LAS VEGAS—The Amazon Echo’s runaway success has spawned scores of imitators and spinoffs and established the “smart speaker” as an important new kind of gadget. It has also accelerated the voice wars and helped to launch voice-controlled A.I. as perhaps the next big tech platform.
It makes sense, then, that Amazon would position its Echo Show—essentially a smart speaker with a touch screen—as a sort of sequel to the original Echo. Google appears to be doing essentially the same: At CES this week, it launched four “smart displays” that look like direct Echo Show competitors. And there’s an anonymously sourced report this week from Cheddar that Facebook is working on its own similar device, called Portal.
It seems clear that the big tech companies view smart displays as the next big thing in personal computing. Now comes the hard part: convincing people to buy one. (Gizmodo’s reaction to the Facebook report was literally, “No one wants this.”) To sell this new device category to the public, Silicon Valley is going to need to make a more compelling case than “the Echo, but with a screen saver.”
Here’s where Facebook could come in. The company was mocked by tech pundits for trying to sell people on a $500 screen that does just a fraction of what you can already do on a smartphone or tablet. But I suspect the social network might bring a different approach to the smart display than what we’ve seen so far from Amazon and Google—one that makes it far more attractive to the average consumer.
First of all, both Echo Show and smart display are uninspiring names. The first one sounds like a TV program, and the second sounds like, well, a TV. Both imply the existence of a visual element without pointing to any particular purpose. Indeed, both sets of devices seem to lack a clear vision as to what they’re for, beyond supplying a touch screen as a secondary interface (after voice) to Alexa and Google Assistant, respectively. It doesn’t help that the two companies are locked in a petty interoperability feud, with Amazon declining to sell Google’s hardware and Google blocking YouTube from the Echo Show.
That’s not to say they’re useless. I got to see Google’s smart displays in action at CES, and they’re handy for things like pulling up maps or recipes or playing videos on command. It’s no wonder the absence of YouTube appears to have dented the Echo Show’s sales: The ability to call up a YouTube video instantaneously in your kitchen or living room looks like the closest thing Google’s displays have to a killer app so far. It’s the video equivalent of telling Alexa to play a song, which has always been its most obvious selling point.
Like songs, YouTube videos are things you often want to spontaneously share with the whole room, which makes them a good fit for these sorts of devices. (It’s way easier than pulling out your phone.) Still, $200-plus seems rather steep for a YouTube-enabled smart speaker when the Echo Dot is going for $50 on Amazon (and even less when it’s on sale). It’s a lot to pay just to call up YouTube videos, period.
Portal, on the other hand, sounds like something new—and far more promising. It evokes the sci-fi trope of a passage through space-time and suggests a device with a purpose: to make connections. We don’t know yet exactly what Facebook has in mind, but Cheddar’s reporting points to a tool that is more about socializing than personal computing. The report says:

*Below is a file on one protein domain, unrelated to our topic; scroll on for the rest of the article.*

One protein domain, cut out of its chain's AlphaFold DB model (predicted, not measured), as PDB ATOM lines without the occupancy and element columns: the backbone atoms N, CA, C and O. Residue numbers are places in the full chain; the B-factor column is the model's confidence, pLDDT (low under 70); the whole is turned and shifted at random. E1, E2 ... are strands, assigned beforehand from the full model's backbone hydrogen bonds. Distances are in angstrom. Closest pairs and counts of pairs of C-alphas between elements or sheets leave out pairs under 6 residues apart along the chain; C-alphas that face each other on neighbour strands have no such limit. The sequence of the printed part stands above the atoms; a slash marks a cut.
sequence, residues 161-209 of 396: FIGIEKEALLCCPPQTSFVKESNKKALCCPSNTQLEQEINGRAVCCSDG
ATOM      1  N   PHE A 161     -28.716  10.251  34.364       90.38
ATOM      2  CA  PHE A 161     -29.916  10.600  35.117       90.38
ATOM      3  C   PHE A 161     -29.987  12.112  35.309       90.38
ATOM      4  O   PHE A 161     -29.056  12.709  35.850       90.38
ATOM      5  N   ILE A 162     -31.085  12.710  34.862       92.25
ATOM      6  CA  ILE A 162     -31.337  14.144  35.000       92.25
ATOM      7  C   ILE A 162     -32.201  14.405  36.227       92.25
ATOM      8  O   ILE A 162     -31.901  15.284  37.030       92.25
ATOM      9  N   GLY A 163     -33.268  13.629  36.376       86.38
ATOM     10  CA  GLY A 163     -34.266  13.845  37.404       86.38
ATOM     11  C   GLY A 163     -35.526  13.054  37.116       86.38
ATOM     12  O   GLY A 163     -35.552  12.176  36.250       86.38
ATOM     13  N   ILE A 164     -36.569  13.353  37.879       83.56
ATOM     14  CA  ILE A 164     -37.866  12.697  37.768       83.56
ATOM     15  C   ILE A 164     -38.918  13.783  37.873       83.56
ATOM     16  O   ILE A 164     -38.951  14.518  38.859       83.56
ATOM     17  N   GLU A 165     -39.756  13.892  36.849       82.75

Rather than position the device as a smart assistant akin to Amazon’s Echo speakers, Facebook intends to pitch Portal as a way for families and friends to stay connected through video chatting and other social features.
According to people familiar with Facebook’s plans, Portal will be equipped with a wide-angle lens that is capable of recognizing individual faces and associating them with their Facebook accounts.
Some critics dismissed the concept as “creepy,” others as pointless. It does seem likely that an always-listening, face-recognizing Facebook device would raise serious privacy concerns. There are probably some Echo and even Google Home buyers who would draw the line at welcoming a Facebook gadget into their living room. On the other hand, all the privacy concerns raised about the social network to date have not stopped its incredible growth.
As for “pointless,” that will depend on how well it works. Of course you can hold a video chat on your phone or computer without buying another dedicated device for it. You can also play music, set a timer, or get the news and weather on your phone or computer, and yet the Echo was Amazon’s best-selling product over the holidays. The appeal of this sort of device lies in its convenience and the delight it can inspire when it works “like magic.” If Facebook can build something that lets you say “call mom” or “check on the kids’ room” while you’re doing the dishes, and suddenly your mother or children appear on the screen in front of you, there are going to be a lot of people interested in that. And if Facebook can’t pull that off, Apple just might—eventually. (Yes, Google and Amazon’s smart displays both include calling features, but neither works seamlessly—and neither has a chat product as successful as Facebook’s Messenger.)
The core insight that drives Facebook’s success is that people care more about connecting with each other than just about anything else you can do on a computer. Forget “smart displays”; if voice-controlled screens like Portal have a future, they will need to do a lot more than call up recipes: They’ll have to transport us.
Read more of Slate’s coverage of CES 2018.
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